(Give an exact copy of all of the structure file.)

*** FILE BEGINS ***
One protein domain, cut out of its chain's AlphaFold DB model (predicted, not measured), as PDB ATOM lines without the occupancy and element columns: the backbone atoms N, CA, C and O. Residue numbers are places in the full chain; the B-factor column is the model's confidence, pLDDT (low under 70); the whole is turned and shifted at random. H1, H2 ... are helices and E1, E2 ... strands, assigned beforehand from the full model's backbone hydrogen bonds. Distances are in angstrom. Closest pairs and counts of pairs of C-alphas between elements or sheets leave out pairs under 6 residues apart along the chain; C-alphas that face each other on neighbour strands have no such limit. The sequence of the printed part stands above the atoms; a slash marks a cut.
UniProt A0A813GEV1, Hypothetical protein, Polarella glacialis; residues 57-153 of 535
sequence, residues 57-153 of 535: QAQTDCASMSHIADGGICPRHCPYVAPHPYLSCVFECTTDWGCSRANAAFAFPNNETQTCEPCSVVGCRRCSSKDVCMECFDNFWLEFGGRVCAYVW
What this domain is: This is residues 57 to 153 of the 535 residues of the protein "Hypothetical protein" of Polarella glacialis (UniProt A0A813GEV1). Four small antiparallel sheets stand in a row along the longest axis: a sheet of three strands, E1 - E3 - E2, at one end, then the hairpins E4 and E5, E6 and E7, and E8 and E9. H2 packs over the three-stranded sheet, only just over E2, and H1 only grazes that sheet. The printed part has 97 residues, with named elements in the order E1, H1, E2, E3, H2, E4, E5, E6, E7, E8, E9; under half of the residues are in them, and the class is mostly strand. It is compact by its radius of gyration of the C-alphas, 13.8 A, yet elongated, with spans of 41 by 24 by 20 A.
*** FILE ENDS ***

One protein domain, cut out of its chain's AlphaFold DB model (predicted, not measured), as PDB ATOM lines without the occupancy and element columns: the backbone atoms N, CA, C and O. Residue numbers are places in the full chain; the B-factor column is the model's confidence, pLDDT (low under 70); the whole is turned and shifted at random. H1, H2 ... are helices and E1, E2 ... strands, assigned beforehand from the full model's backbone hydrogen bonds. Distances are in angstrom. Closest pairs and counts of pairs of C-alphas between elements or sheets leave out pairs under 6 residues apart along the chain; C-alphas that face each other on neighbour strands have no such limit. The sequence of the printed part stands above the atoms; a slash marks a cut.
UniProt A0A813GEV1, Hypothetical protein, Polarella glacialis; residues 57-153 of 535
sequence, residues 57-153 of 535: QAQTDCASMSHIADGGICPRHCPYVAPHPYLSCVFECTTDWGCSRANAAFAFPNNETQTCEPCSVVGCRRCSSKDVCMECFDNFWLEFGGRVCAYVW
What this domain is: This is residues 57 to 153 of the 535 residues of the protein "Hypothetical protein" of Polarella glacialis (UniProt A0A813GEV1). Four small antiparallel sheets stand in a row along the longest axis: a sheet of three strands, E1 - E3 - E2, at one end, then the hairpins E4 and E5, E6 and E7, and E8 and E9. H2 packs over the three-stranded sheet, only just over E2, and H1 only grazes that sheet. The printed part has 97 residues, with named elements in the order E1, H1, E2, E3, H2, E4, E5, E6, E7, E8, E9; under half of the residues are in them, and the class is mostly strand. It is compact by its radius of gyration of the C-alphas, 13.8 A, yet elongated, with spans of 41 by 24 by 20 A.